All the President's Leaks
What's amazing about the defenses offered for President Bush in the Valerie Plame leak investigation is that they deal with absolutely everything except the central issue: Did Bush know a lot more about this case than he let on before the 2004 elections?
But first, let's offer full credit to the Bush spin operation for working so hard and so effectively to change the subject.
The news was the court filing by Special Counsel Patrick J. Fitzgerald reporting that Bush, through Vice President Cheney, had authorized I. Lewis "Scooter" Libby to leak sensitive intelligence information in July 2003 to discredit claims made by former ambassador Joseph C. Wilson IV.
Wilson had fired a direct shot at the White House's rationale for the war in Iraq by saying the administration had distorted intelligence concerning Saddam Hussein's supposed efforts to obtain nuclear materials. The threat that Hussein might go nuclear was an emotional centerpiece of the administration's case for war. Condoleezza Rice, then Bush's national security adviser, made the case with great dramatic effect on Sept. 8, 2002: "We don't want the smoking gun to be a mushroom cloud."
The president's defenders want you to think that when it comes to leaking, every president does it. Why should Bush be held to a different standard? Sen. Jon Kyl (R-Ariz.) told CNN on Sunday that the Bush administration was innocently asking itself, "How do we get the full story out there?"
Besides, since the president can authorize the declassification of anything he chooses to declassify, he can't be involved in anything untoward. "This was not a leak," Joseph diGenova, a top Republican lawyer, told the New York Sun's Josh Gerstein. "This was an authorized disclosure." Ah, yes, it depends on what the meaning of the word "leak" is. That sounds familiar, doesn't it?
These arguments merely distract attention from why Fitzgerald's disclosure was so important. When a fuss was kicked up in the fall of 2003 about the leaking of the name of Wilson's wife, former CIA operative Valerie Plame, to the media earlier in the year, the president spoke and acted as if he knew nothing and was incensed that any leaking was going on in his administration.
In its issue of Oct. 13, 2003, Time magazine quoted Bush as saying: "Listen, I know of nobody -- I don't know of anybody in my administration who leaked classified information." Then the magazine's writers made an observation that turns out to be prescient: "Bush," they wrote, "seemed to emphasize those last two words as if hanging on to a legal life preserver in choppy seas."
The key words here are classified information. Did Bush at the time he made that statement know perfectly well that Cheney and Libby were involved with the leak, but that it didn't involve "classified information" because the president himself had authorized them to act? Talk about a legalistic defense.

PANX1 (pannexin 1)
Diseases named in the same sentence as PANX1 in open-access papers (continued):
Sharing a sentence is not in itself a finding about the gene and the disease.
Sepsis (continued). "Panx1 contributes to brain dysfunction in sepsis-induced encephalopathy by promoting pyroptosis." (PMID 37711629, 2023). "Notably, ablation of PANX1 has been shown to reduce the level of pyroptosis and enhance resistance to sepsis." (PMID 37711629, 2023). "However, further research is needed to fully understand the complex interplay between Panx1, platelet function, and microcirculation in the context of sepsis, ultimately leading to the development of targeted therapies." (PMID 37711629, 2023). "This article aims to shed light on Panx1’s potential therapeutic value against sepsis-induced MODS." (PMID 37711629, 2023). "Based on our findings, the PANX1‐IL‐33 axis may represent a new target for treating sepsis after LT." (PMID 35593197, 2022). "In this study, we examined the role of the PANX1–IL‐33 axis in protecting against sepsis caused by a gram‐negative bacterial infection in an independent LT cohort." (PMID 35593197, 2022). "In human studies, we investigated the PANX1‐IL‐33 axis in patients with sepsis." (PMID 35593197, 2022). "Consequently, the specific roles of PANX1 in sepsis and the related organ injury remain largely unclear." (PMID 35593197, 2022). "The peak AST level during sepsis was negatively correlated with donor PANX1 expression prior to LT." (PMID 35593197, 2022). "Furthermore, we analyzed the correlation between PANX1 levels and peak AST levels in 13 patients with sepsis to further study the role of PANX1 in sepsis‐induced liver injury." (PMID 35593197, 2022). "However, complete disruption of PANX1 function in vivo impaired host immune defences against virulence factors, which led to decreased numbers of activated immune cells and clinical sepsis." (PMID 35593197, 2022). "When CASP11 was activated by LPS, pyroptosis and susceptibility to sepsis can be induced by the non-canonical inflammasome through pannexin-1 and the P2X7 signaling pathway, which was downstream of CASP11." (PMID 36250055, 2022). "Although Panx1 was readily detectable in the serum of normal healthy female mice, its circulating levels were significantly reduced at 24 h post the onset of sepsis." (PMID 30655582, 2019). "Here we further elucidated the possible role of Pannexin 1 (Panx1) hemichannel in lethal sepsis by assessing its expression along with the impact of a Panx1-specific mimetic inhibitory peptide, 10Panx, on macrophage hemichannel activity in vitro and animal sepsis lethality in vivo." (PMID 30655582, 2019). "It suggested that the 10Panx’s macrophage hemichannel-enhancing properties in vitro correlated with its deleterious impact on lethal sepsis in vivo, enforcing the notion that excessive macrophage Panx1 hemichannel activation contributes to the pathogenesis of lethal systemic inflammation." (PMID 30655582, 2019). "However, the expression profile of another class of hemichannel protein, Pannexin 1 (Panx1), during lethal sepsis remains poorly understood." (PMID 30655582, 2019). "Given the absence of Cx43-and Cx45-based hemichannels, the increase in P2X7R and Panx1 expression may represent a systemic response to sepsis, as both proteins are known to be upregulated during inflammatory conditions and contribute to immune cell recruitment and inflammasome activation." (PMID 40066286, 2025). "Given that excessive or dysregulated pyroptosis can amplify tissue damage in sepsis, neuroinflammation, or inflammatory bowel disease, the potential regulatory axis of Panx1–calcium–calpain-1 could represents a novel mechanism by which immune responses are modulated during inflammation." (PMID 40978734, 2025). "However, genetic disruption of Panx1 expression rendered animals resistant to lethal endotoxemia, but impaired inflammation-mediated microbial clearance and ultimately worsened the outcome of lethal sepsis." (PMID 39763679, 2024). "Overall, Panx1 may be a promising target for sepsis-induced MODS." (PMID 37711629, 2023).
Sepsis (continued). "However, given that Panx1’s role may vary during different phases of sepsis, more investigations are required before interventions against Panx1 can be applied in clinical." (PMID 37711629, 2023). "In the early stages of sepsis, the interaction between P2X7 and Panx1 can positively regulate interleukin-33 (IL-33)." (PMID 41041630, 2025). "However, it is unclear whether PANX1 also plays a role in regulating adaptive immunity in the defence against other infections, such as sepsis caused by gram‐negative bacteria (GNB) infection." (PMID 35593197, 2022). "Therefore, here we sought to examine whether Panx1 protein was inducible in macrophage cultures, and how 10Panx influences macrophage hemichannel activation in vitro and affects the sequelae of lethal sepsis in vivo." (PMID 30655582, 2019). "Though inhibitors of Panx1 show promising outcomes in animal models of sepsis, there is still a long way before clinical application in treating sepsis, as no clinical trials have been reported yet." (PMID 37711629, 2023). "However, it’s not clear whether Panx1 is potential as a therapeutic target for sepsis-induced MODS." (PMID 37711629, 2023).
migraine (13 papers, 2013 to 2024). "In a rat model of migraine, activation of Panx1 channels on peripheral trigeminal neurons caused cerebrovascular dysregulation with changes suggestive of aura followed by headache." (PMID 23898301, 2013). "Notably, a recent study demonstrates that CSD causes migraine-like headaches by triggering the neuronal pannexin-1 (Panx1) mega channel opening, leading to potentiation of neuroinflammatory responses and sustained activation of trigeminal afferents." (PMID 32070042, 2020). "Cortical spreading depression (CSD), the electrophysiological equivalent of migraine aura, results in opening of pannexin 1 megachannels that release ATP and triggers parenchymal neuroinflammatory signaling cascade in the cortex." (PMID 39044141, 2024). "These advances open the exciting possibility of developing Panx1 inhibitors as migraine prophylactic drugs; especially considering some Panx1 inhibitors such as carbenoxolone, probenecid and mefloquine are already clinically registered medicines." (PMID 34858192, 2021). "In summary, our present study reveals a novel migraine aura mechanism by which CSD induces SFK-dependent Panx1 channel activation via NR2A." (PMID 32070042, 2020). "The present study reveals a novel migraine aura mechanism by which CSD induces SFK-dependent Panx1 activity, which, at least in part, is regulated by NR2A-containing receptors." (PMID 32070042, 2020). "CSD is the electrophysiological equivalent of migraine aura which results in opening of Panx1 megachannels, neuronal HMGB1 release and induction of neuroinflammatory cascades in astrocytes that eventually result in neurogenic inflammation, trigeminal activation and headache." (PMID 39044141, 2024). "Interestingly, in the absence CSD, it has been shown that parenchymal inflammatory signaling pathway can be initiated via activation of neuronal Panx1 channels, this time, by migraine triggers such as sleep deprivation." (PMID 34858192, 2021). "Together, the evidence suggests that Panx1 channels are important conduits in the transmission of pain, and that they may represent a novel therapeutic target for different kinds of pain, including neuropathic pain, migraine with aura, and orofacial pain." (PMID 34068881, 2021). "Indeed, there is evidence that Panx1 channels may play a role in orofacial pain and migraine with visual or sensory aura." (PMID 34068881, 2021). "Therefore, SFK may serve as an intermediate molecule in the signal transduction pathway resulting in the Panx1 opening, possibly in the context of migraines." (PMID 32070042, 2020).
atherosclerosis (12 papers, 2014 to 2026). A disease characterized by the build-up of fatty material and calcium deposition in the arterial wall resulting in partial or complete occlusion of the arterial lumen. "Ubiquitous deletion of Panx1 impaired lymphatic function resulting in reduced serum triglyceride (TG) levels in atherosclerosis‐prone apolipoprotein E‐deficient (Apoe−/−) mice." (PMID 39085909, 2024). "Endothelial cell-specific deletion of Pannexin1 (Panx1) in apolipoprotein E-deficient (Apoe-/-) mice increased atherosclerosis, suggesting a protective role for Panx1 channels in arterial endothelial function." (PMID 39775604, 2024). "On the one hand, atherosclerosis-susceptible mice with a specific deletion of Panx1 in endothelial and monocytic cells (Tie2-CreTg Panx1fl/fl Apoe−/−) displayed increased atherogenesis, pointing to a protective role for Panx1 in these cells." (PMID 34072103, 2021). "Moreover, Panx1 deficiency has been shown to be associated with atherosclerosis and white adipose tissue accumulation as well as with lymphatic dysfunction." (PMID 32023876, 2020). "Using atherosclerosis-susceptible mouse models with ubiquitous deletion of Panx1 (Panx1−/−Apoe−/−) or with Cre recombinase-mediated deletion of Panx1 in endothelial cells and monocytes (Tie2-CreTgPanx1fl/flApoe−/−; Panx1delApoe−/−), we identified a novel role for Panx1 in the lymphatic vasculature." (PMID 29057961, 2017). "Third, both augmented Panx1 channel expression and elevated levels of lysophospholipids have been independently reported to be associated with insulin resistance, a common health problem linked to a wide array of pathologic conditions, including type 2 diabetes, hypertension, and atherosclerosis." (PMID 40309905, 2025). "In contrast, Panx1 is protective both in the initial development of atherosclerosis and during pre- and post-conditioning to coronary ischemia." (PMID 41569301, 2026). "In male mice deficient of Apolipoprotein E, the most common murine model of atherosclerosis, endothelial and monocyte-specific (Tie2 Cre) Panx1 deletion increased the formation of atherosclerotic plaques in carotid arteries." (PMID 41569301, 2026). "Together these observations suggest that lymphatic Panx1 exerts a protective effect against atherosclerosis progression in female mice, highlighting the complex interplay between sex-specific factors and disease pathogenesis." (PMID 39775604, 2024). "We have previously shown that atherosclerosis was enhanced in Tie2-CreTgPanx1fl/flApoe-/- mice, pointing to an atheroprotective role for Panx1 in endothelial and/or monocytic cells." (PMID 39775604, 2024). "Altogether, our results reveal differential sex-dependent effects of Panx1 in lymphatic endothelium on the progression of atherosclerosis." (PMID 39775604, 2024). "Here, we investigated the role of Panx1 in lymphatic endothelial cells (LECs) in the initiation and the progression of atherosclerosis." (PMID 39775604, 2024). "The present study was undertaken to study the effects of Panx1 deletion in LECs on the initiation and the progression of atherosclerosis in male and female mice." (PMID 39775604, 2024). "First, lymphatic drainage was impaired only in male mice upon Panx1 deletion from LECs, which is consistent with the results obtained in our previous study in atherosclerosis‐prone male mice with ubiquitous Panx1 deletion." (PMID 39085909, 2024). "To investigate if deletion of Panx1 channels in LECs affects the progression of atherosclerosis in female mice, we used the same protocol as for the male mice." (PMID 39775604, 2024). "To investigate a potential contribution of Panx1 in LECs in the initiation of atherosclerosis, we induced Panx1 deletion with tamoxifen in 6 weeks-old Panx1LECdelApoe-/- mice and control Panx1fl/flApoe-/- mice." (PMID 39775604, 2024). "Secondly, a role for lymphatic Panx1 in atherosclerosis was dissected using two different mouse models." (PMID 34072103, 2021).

Could it be that Bush -- heading into what he knew would be a difficult election -- was creating the impression of wanting the full story out when he already knew what most of the story was?
Which leads to another question: What exactly did Attorney General John Ashcroft know when he recused himself from the leak investigation? Did he know the investigation was getting dangerously close to Bush, Cheney, Libby and White House senior political adviser Karl Rove?
In announcing Fitzgerald's appointment on Dec. 30, 2003, Deputy Attorney General James Comey said that Ashcroft, "in an abundance of caution, believed that his recusal was appropriate based on the totality of the circumstances and the facts and evidence developed at this stage of the investigation." What were the "facts" and the "evidence" on which Ashcroft acted? Did the administration consciously consider if passing off the investigation to someone else would delay the day of reckoning to beyond the 2004 election? And, yes, what exactly did Bush tell Fitzgerald and his staff when they questioned him on June 24, 2004? What had Cheney told Fitzgerald earlier?
The most heartening sign that all the spin in the world will not allow the administration to evade such questions was Senate Judiciary Committee Chairman Arlen Specter's statement on Fox News Sunday that "there has to be a detailed explanation precisely as to what Vice President Cheney did, what the president said to him, and an explanation from the president as to what he said so that it can be evaluated." Specter, a Republican and a former district attorney in Philadelphia, is just the right man to take the lead in breaking the spin cycle.